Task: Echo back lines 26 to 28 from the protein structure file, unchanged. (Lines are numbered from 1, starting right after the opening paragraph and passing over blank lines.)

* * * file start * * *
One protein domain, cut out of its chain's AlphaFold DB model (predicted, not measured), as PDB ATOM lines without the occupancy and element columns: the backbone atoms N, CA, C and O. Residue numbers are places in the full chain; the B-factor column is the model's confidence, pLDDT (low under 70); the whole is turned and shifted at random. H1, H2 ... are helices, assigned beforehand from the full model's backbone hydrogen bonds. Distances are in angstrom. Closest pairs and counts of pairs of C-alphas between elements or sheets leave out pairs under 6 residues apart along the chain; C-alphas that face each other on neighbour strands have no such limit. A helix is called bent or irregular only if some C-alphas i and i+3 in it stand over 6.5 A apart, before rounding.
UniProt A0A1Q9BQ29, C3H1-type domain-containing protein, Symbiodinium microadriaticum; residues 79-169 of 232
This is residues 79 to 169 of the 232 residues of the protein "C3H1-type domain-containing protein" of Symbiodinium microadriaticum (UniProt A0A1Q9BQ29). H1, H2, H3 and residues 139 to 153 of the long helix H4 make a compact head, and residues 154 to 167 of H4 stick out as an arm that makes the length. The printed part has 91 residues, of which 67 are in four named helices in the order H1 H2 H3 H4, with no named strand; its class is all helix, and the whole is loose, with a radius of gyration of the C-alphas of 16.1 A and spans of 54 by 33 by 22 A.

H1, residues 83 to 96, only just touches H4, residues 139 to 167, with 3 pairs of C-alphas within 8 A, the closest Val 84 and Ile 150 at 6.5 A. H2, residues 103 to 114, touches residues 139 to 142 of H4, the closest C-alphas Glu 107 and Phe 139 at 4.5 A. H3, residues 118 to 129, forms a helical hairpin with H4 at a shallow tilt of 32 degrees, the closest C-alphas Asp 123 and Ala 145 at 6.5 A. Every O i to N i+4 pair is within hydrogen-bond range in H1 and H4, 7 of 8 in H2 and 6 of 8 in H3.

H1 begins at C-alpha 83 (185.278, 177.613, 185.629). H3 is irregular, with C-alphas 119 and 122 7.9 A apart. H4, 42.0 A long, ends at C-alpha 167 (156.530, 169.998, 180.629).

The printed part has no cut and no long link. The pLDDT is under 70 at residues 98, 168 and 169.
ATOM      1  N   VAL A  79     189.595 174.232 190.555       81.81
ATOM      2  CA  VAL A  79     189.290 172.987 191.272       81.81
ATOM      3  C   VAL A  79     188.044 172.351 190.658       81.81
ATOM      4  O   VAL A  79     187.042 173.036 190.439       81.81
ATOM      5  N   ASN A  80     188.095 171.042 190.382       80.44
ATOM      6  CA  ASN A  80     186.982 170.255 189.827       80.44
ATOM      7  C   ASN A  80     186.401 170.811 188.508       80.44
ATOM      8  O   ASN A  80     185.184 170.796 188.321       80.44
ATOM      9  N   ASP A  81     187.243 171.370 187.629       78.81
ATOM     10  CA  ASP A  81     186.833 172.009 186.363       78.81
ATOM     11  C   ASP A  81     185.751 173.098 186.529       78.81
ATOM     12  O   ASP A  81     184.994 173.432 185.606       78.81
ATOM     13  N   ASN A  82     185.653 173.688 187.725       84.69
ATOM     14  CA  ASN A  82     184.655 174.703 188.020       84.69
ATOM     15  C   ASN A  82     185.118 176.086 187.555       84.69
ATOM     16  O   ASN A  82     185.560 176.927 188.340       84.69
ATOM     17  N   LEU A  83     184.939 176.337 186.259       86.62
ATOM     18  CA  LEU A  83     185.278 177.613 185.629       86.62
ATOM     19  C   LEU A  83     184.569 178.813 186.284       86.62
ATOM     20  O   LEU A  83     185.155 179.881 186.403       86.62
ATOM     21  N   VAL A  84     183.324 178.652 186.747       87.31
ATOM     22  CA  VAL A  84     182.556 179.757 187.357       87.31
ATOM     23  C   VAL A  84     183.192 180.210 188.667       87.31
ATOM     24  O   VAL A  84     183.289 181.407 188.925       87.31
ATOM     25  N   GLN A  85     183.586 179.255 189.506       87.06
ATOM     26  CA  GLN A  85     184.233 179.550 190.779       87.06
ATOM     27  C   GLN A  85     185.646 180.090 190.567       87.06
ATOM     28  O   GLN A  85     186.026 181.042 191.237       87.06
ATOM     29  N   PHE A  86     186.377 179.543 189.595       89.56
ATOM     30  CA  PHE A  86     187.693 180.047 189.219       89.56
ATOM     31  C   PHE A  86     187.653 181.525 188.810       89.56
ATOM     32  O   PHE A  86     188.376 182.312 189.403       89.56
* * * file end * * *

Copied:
ATOM     21  N   VAL A  84     183.324 178.652 186.747       87.31
ATOM     22  CA  VAL A  84     182.556 179.757 187.357       87.31
ATOM     23  C   VAL A  84     183.192 180.210 188.667       87.31